25% of U.S. States Now Ban Gay Conversion Therapy, So What Happens Next?
On Friday, Hawaii’s Democratic Governor David Ige signed a law protecting minors from so-called ex-gay or reparative therapy, making it the 12th state in the nation to do so. With the Hawaii conversion therapy ban in place, about one-fourth or 25% of U.S. states now ban the harmful form of psychological torture. So what happens next?
As of April 2018, at least 13 other states are currently considering conversion therapy bans including Delaware, Iowa, Kansas, Maine, Massachusetts, Michigan, Minnesota, Missouri, New Hampshire, New York, Ohio, Pennsylvania and Texas.
New Hampshire will likely be the next place it’s banned next as the state legislature has already passed a bill awaiting the signature of Republican Governor Chris Sununu. Delaware could follow afterwards as a ban has already been approved by the state Senate and is awaiting a House vote.
Sununu has already pledged to sign New Hampshire’s ban, showing that this issue crosses party lines despite religious conservatives trying to defend the torture with cries of “free speech” and “religious freedom.” Last year, two Republican governors also signed bans into law. Polling shows a majority of American oppose conversion therapy, and the U.S. Supreme Court has refused to hear cases challenging these bans as a violation of religious freedom.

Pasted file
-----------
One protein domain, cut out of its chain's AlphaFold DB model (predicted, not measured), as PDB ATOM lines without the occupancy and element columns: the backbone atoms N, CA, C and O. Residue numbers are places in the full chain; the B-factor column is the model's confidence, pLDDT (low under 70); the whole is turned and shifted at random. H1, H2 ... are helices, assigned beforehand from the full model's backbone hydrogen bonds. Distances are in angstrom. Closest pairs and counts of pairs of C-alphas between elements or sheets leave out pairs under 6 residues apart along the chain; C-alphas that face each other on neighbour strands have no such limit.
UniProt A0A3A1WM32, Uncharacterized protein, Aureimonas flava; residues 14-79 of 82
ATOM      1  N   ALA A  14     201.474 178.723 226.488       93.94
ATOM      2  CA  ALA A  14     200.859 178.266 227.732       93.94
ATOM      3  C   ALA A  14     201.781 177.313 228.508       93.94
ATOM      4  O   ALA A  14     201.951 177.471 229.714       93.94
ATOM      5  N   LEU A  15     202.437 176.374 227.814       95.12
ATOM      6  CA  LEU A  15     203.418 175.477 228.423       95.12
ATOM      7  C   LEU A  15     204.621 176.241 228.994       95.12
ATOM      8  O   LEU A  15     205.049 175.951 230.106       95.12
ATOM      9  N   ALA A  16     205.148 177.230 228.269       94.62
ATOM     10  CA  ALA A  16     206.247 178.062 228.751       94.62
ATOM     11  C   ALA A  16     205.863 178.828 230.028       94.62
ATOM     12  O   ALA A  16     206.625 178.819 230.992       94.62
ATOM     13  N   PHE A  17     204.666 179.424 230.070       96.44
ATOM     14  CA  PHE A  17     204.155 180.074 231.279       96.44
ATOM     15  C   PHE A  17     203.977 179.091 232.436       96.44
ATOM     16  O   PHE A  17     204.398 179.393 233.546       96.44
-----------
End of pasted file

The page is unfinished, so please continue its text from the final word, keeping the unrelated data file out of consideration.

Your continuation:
Almost every major psychological association in existence condemns conversion therapy as a form of psychological torture. Conversion therapy uses electroshock therapy, solitary confinement, rape, beatings, forced medications and other forms of physical and psychological torture to force people to change their sexual orientation or gender identity even though no scientific research suggests that such change is even possible.
Meanwhile, ex-gay therapy continues to flourish in other countries like China and Ecuador. And even U.S. states with conversion therapy bans still allow abusive work camps that promise to “straighten out” troubled queer youth.
These private commercial juvenile reform facilities get around conversion therapy bans by advertising themselves as handling “adolescent discipline problems” and not affiliating themselves with licensed mental health professionals.